Is the International Tourism to India Changing Its Composition? – A Region-wise Analysis

In my last to last blog, I had shown how Foreign Tourists Arrivals (FTAs) are changing over time. The same blog also identified the pattern of the change and concluded that the revival in foreign tourists arrivals, post 2008 global recession, started since 2012 only.

However, I did not include any analysis on the origin of the FTAs to India. We find the FTA data country-wise as well as region-wise. In this blog, I present a region-wise analysis of FTAs without going into the country-wise details. These series of blogs on FTAs to India is inteded towards a bigger analysis which can finally capture changing pattern of expenditure of foreign tourists in India and how that is occuring over time. It will take me about 4 to 5 more blogs like this one to reach at point whereby I can do that analysis. As I wrote in the previous blog also, I am trying to use lesser texts with more visual presentations so that readers are not burdened with too many texts, but can have the essence clearly with visula representatuions.

The Fig 1 depicts that three top regions of origin of FTAs to India are Western Europe, North America and South Aisa. These three regions contribute to about 65% to 70% of the total FTAs to India during 2010 to 2012. The following figure also suggests that the relative ranks of the regions in terms of FTAs remined same over the period 2010 to 2012.

fig 1

Note: C & S America stands for Central and South America; NEC stands for “Not Classified Elsewhere”. The same are applicable to all graphs used in this blog.

In Fig 2 the proportion of each region to total FTAs is reported. It shows a few interesting trends as given below.

1. For top three regions, the share to total FTA has declined continuously from 2010 to 2012. The decline was about 2% points in case of Western Europe and marginal (0nly about 0.5 percentage point) in case of North America and South Asia.

2. Singinificant increase is noted for the regions Eastern Europe and East Asia which was more than 1 percentage point for both countries

3. For all other regions except Central adn South America, increase though marginal, was noted.

This trend as depicted in Fig 2 has been corroborated in Fig 3 more clearly which exhibits actual number of increase in FTAs region-wise. The sharp declines in FTAs between 2011-12 compard to 2010-11 makes it clear why the share has chnaged the way it has been shown in Fig 2. Except East Asia, eastern Europe and North America, all other countries has seen a decline in the change in FTAs. Africa, of course is the only exception where the change is positive, though very marginally..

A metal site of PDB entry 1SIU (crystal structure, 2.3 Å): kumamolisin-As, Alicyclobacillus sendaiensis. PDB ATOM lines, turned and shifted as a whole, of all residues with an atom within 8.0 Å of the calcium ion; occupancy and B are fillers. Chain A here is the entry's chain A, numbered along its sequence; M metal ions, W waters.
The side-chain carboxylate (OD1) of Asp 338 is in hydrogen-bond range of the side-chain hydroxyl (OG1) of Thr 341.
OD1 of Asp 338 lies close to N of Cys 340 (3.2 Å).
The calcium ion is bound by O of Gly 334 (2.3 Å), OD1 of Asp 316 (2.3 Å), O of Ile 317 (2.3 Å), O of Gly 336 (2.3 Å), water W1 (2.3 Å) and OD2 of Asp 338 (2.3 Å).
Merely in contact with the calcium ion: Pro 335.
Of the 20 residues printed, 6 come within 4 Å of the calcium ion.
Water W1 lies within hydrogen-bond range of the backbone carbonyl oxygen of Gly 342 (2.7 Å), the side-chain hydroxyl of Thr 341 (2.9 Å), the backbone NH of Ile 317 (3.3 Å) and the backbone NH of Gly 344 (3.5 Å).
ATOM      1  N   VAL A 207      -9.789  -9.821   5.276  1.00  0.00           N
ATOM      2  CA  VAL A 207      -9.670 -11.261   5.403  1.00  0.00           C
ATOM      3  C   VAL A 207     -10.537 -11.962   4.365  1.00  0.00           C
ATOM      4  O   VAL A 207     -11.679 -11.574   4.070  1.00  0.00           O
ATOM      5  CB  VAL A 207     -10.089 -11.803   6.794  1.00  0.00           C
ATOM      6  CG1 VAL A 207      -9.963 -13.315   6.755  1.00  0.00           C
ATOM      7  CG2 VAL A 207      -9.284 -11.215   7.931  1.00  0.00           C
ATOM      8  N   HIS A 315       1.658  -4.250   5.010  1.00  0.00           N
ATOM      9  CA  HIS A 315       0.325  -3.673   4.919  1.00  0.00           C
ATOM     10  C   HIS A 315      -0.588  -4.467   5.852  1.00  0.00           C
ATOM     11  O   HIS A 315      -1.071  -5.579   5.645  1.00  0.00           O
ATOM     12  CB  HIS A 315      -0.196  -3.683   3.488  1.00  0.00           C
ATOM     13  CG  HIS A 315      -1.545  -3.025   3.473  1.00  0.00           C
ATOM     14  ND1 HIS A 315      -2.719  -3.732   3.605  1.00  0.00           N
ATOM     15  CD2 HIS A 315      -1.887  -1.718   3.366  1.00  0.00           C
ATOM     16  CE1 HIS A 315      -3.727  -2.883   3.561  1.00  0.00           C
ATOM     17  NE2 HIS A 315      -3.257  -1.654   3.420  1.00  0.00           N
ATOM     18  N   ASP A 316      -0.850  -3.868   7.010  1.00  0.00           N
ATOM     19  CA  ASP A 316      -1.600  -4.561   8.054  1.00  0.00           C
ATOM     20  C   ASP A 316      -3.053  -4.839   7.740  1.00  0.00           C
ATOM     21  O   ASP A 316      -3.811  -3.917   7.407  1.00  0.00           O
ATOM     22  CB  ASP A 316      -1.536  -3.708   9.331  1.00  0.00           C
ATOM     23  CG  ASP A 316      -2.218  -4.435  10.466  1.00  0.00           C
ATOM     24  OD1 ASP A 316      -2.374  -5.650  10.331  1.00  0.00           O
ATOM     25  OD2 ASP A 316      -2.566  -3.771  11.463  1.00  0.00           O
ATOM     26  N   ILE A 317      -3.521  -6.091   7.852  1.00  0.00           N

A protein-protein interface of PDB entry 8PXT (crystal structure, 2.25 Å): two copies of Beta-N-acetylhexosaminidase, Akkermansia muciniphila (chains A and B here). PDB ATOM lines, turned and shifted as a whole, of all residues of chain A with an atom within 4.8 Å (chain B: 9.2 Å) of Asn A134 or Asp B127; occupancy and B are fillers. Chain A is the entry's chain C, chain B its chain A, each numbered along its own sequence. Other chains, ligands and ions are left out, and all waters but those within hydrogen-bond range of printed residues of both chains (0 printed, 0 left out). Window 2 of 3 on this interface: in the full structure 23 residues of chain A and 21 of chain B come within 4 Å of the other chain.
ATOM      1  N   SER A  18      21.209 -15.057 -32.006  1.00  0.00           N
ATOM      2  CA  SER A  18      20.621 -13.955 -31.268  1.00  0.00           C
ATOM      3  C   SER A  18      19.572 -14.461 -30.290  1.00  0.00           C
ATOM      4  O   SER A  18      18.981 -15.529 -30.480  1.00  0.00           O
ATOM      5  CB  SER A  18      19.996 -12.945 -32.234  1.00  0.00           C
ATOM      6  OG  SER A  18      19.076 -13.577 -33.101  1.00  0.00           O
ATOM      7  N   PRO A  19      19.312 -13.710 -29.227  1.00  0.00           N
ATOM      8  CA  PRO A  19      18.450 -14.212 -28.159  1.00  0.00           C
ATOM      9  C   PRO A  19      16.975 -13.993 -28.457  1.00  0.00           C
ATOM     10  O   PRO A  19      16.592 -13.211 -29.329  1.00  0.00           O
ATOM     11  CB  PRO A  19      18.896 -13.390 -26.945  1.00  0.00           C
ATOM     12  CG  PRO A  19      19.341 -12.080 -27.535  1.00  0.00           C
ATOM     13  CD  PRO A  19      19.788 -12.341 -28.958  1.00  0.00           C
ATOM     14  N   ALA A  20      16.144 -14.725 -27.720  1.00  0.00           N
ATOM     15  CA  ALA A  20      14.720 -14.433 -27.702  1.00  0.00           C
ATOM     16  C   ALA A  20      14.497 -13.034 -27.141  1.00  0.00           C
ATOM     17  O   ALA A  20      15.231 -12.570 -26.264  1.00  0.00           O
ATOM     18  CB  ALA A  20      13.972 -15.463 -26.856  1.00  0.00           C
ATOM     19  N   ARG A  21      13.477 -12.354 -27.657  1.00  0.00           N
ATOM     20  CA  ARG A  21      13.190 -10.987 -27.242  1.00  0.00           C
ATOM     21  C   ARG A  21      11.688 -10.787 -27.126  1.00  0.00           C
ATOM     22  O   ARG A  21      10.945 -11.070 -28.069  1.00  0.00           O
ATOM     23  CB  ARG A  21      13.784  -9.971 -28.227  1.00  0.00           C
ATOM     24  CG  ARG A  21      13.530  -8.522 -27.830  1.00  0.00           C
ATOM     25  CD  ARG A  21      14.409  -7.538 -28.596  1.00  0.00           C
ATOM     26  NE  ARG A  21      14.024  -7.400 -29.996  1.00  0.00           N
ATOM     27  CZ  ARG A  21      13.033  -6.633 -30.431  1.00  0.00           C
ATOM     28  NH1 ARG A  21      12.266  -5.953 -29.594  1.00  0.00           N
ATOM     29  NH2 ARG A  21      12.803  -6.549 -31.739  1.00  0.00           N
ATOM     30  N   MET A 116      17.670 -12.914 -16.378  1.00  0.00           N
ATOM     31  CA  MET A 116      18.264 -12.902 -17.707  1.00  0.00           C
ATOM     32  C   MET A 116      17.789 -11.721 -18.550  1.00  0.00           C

fig 2




The following figure shows contribution of each region to total change in FTAs during 2010-11 and 2011-12. A clear picture has emerged to explain the decline as seen earlier. East Asia tops in contribution in total increase in FTAs to India during 2011-12 with 22% share as compared to the same of only 12% during 2010-11. Almost similar trend is observed for North America, which stood next to East Asia. Where as the contribution by Western Europe has gone down from about 16% in 2010-11 to only 5% in 2011-12. Significant decline has been noted for South Asia and South East Asia also, where as Africa’s share has been almost doubled from about 5% to 10%.

Fig 4: % Share in Actual Chnage in FTAs

fig 4

The above analysis suggests that there is certainly a changing balance in FTAs to India. A few crucial questions emerge from this:

1. Is it a long term one? Or, only a short term phenomenon which may change the pivot again?

2. If this is a long trem one, what would be the implications of this change on India’s tourism scenario, especially in terms of foreign exchange earning?

3. Which are the destinations that would gain or loose their importance in FTA map in India?

4. The most crucial question is why is this happening? Is it external to tourism factors/system/happenings within India? Or, these are completely due to some other reasons?

The last questiona has even more importance keeping in mind a report in Times of India 2 days back on  30% decline in revenue earning fom foreign tourists from Delhi’s heritage sites.

Thanks to all readers. Will be happy to receive comments and feedback from you.



One response to “Is the International Tourism to India Changing Its Composition? – A Region-wise Analysis

  1. I know very little…ur wring skill is suparb…actually ur a perrson of data analysis question answer report..u love to play with data…postmortem data…then analyse data….so keep it up….try to write something which attracts people who has no idea about economics…..


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